One of the hardest parts about entering college, going through orientation, and even deciding where to go to college, is choosing your major. But what people don’t often tell you is that once you enter college, that decision doesn’t just disappear: there will be times you question your choice of major, there will be times you change majors accordingly, and both of those things are okay.
People often ask me why I chose chemical engineering as a major: a question that has become ever more frequent in the last year as I have become more aware of my post-grad interests in environmental policy and shifted my extracurricular involvements and internships to reflect this non-technical focus.
Admittedly when I first chose my major when applying to USC (and other engineering schools), I had little idea of what engineering encompassed, let alone chemical engineering. As many chemical engineers do, I chose my major because I was good at and enjoyed chemistry and math, and this major seemed like the perfect mix of those things. Another reason was that I had no idea what I wanted to do with my life after college, and I thought that engineering, especially chemical engineering, which is applicable to: pharmaceutics (which I was initially very interested in), energy, materials, and even law and finance, would give me a broad base of skills and knowledge so that I could figure out the details later. The idea of having a reliable, engineering degree to ‘fall back on’, so to say, was admittedly a big draw of my initial choice to study engineering despite really not knowing what I was getting into.
In the last three years at USC, my understanding of what chemical engineering entails has been challenged time and time again, just as I have reinvented my own professional goals several times. I came into this major expecting it to be a fusion of chemistry and math; while this remains somewhat true, chemical engineering also involves a lot of physics: in fact, on a regular basis I actually employ more physics, thermodynamic, and mathematical concepts than actual chemistry. As someone who enjoys math almost as much as chemistry, I luckily found this not to be an issue, and one of my most mathematically intensive classes (my programming class, CHE 305: Numerical and Statistical Analysis for Chemical Engineering) turned out to be my favorite upper division major class thus far. While I wish I had known this coming into the major, Viterbi’s commitment to allowing students to take engineering classes early meant that I was able to take this class in my freshman year, and thus I already had a clearer idea of chemical engineering going into my second year of college.
After spending my first two years being heavily involved with USC’s Model United Nations team (which does a lot of policy-related debate), working as an undergraduate researcher in a nanomaterials lab (which turned out to not be my cup of tea), interning at an environmental startup over the summer, and taking several sustainability related classes both in and out of my major, I began to understand that my professional interests did not necessarily align with the typical career paths of a chemical engineer. At this point I understandably went through (several) mid-college life crises, where I considered switching majors to Environmental Engineering, Political Science, and Environmental Studies among others. Ultimately (after multiple conversations with my friends and family, who had to put up with countless hours of my melodramatic declarations that I had no idea what I was doing with my life), I decided to stay with my chemical engineering major.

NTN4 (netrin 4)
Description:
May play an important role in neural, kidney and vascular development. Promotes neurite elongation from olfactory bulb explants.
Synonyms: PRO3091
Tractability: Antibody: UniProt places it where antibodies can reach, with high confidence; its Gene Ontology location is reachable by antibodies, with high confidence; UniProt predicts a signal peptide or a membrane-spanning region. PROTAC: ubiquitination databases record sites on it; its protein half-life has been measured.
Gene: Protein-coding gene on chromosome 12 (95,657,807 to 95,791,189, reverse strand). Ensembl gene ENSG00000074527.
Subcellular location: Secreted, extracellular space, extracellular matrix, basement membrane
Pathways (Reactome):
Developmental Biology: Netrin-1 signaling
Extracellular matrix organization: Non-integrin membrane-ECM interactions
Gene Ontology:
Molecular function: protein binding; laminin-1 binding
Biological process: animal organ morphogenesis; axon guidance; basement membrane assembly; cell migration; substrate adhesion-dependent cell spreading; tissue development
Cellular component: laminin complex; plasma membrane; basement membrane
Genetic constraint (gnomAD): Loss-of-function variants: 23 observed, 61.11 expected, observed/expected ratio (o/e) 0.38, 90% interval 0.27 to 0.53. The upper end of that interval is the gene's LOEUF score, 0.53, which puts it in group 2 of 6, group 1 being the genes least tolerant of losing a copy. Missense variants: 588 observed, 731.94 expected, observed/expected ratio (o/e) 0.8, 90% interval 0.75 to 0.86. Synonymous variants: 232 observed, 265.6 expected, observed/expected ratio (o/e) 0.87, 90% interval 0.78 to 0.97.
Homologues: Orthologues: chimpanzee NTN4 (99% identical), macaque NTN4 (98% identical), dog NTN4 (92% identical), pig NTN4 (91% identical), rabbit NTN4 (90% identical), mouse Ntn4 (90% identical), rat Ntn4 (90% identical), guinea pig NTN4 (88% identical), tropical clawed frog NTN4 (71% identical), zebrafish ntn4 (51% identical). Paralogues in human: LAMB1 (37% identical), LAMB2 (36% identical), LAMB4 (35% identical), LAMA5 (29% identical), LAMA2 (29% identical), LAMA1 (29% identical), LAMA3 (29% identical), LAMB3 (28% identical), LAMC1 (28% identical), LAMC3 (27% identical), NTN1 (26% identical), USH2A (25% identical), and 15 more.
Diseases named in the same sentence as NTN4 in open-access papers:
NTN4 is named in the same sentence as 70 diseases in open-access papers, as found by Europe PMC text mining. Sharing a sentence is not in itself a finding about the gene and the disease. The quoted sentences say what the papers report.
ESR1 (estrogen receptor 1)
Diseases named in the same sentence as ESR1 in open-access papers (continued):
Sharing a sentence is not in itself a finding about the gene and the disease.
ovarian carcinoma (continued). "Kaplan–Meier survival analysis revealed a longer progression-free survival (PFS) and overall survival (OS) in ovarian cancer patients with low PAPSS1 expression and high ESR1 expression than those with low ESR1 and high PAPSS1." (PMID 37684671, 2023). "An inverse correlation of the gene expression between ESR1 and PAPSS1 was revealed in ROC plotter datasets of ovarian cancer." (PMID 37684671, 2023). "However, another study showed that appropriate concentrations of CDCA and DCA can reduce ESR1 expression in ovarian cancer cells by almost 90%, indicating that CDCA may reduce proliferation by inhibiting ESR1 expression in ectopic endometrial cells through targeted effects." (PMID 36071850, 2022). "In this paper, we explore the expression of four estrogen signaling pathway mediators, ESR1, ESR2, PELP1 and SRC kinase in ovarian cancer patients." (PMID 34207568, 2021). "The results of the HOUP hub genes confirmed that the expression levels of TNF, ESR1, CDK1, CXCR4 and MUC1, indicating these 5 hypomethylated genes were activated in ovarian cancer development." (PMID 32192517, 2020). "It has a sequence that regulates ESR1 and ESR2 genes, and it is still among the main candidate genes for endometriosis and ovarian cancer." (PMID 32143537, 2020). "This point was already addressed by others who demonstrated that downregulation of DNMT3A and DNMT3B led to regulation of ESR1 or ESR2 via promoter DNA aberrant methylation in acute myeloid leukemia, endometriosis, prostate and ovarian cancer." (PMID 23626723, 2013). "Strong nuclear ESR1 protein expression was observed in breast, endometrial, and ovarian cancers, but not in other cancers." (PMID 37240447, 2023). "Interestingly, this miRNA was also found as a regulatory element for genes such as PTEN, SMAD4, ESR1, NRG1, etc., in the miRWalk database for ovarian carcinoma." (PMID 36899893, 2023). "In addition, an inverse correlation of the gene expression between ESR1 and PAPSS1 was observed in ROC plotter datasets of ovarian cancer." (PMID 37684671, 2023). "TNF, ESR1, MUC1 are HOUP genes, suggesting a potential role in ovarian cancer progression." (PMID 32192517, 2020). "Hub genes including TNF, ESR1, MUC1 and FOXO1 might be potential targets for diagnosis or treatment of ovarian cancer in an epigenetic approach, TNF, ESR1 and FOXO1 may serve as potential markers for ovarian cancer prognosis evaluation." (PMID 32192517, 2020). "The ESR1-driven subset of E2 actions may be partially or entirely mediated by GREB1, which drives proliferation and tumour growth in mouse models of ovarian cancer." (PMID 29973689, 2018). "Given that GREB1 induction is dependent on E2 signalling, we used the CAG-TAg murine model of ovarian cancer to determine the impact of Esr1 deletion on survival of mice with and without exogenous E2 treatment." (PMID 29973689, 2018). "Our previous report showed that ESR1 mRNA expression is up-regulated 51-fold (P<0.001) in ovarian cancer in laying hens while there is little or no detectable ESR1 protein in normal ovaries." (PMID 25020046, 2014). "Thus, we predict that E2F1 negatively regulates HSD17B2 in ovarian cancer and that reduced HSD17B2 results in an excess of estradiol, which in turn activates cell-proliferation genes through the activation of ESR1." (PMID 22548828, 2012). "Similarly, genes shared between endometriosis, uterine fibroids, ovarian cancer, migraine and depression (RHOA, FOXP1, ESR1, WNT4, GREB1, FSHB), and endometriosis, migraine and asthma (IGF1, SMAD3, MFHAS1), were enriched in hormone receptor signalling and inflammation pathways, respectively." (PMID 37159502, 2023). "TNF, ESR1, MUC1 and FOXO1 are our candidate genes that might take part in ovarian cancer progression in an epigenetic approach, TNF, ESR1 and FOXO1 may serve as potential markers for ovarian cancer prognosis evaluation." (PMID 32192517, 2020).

Why? Several reasons. One of the biggest was that I had noticed, in my classes outside of chemical engineering (in political science, in general education classes, and in a fun law class I took too), that my approach to learning and my approach to solving problems in those classes often differed to those used by my peers with a social science background. I realized that studying engineering, and the analytic mindset that Viterbi classes had instilled in me, actually wound up being the very reason I was able to analyse those political philosophy readings and to answer those legal hypotheticals, in a way that was unique to my classmates. That realization, along with conversations I had with professionals and professors in the environmental policy field, some of whom have been incredible mentors, convinced me that entering policy with an engineering background is not an aberration, but an advantage.
All that is to say, I stayed with my major because I realized that being a chemical engineer is about so much more than just the typical, technical, path. Being a chemical engineer is about learning to view the world and its problems with an analytical mindset that aims, above all, to optimize a range of different, often complicated variables. In the complex world of environmental policy today, where policymakers and implementers have to juggle environmental, economic, legal, and social variables, this certainly seems like a mindset worth cultivating.